• 2. dolcecakes  |  March 11, 2009 at 6:27 pm

      Thanks for the comment, Ley!

      I agree with you completely. I believe that if you can find honey from a very caring beekeeper that knows his/her bees and take very good care of them, then consuming that honey isn’t some Vegan mortal sin! I love me some honey and what normal people call ‘honey’ really is NOT honey at all. So, I go for the good stuff mostly, anyways. I’m very confident in the fact that if I buy my honey from a local beekeeper, I’m not harming any animals in doing so.
      Unfortunately, the point that most Vegans want to make is that they don’t want to exploit any creature for its meat, or what it can produce, no matter what the size.

    • 3. grace  |  July 2, 2012 at 6:52 pm

      Want it put on a level you can understand – you work from 9-5 everyday and at the end of the week, you don’t get a paycheck. Same thing a bee works continually to get pollen for honey and when its all done, you take the honey. The beekeeper is a nice guy, just like your boss. You take the honey, just as humanely, we take your paycheck. Feel good about that?

  • 4. smartie  |  June 26, 2009 at 7:57 pm

    thanks for the information! I was two-minded about eating honey, but now i’ve made up my mind… (the knees in the honey kinda freaked me out though). I do kill bacteria on my body, as well as ants and cockroaches when they invade my space by building nests in my kitchen – much the same way i’d have killed the european settlers who invaded my country in 1652. (some of them haven’t left… you see what happens when you don’t deal with infestation on time!) just kidding… :-). they can stay, i suppose…

    therefore i wouldn’t call myself vegan, beegan, fleagan, vegetarian or any other term… why get stuck on the details of definition anyway… it’s all good… 🙂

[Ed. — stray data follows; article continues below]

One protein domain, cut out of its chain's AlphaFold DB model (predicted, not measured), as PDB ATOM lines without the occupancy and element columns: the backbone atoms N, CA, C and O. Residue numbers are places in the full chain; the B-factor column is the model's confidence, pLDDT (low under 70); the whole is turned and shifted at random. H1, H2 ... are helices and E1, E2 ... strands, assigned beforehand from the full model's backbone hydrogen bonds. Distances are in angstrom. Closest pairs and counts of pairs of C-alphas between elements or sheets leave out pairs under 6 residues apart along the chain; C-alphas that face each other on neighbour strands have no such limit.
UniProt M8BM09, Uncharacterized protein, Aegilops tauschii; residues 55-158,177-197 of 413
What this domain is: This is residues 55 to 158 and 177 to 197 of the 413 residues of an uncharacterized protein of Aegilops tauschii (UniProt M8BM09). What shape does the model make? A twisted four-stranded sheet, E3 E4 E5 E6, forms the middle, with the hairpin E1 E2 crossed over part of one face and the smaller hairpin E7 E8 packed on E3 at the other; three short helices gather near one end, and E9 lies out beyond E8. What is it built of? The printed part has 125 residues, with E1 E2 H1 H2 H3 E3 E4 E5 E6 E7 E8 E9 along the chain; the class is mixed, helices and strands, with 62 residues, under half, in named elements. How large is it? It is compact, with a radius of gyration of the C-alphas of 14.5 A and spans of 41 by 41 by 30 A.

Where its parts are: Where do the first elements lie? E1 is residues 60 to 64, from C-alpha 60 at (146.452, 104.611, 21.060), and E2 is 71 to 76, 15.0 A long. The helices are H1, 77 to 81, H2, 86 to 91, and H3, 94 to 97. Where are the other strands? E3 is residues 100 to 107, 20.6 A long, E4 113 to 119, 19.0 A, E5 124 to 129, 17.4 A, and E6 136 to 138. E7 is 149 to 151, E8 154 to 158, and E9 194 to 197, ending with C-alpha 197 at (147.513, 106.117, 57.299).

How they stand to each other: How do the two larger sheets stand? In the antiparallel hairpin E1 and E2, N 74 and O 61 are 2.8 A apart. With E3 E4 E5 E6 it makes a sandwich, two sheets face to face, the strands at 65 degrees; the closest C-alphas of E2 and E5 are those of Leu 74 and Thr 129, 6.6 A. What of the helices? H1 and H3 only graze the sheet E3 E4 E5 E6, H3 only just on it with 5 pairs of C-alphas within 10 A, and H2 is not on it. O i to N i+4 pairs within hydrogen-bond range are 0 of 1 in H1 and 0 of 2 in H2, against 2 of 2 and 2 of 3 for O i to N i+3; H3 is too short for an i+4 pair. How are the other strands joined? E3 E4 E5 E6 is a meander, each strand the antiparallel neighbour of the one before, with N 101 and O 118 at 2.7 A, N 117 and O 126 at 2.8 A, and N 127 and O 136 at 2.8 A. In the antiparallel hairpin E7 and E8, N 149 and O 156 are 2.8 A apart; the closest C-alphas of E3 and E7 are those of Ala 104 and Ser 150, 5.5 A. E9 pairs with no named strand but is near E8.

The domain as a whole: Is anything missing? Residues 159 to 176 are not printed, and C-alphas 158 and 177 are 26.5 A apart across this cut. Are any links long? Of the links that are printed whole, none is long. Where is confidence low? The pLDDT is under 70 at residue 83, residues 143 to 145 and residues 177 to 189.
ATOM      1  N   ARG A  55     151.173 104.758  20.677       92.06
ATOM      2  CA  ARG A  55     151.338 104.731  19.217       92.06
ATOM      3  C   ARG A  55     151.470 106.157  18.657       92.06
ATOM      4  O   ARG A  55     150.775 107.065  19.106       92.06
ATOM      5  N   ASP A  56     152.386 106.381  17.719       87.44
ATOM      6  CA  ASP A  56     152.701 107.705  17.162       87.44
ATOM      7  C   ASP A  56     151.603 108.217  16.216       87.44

• 5. Babrara  |  September 18, 2009 at 11:11 pm

    I may off track here but unless vegans grow all their own produce then how do they think their vegan food is pollinated? If the stand is to not enjoy the honey from bees because its cruel to keep them then what is said when those same bees pollinate the plants they eat? They are still benefiting from those same bees. Honestly that just doesn’t make sense.
    As an avid gardner I love my bees and am always appreciative when they come around. As much as vegans want to bash beekeepers, the truth is without them, what we buy, organic or not would be limited at best and so expensive no one would be able to buy it. The bee industry has had its share of problems and concerns over the health and welfare of bees. But things are changing. If you want change for the bees, get involved and make a difference

  • 6. me  |  October 13, 2009 at 4:08 am

    @barbara those bees come by choice, use their honey for themselves and die usually of natural causes, bees held for honey don’t

  • 8. unfriendly  |  June 6, 2010 at 1:35 pm


    • 9. grace  |  July 2, 2012 at 6:54 pm

      Now that’s a great response. Did that tax your brain to come up with that – arteries must be clogging from meat eating. Enjoy Braintrust!

  • 10. Carnivore  |  February 11, 2011 at 2:20 am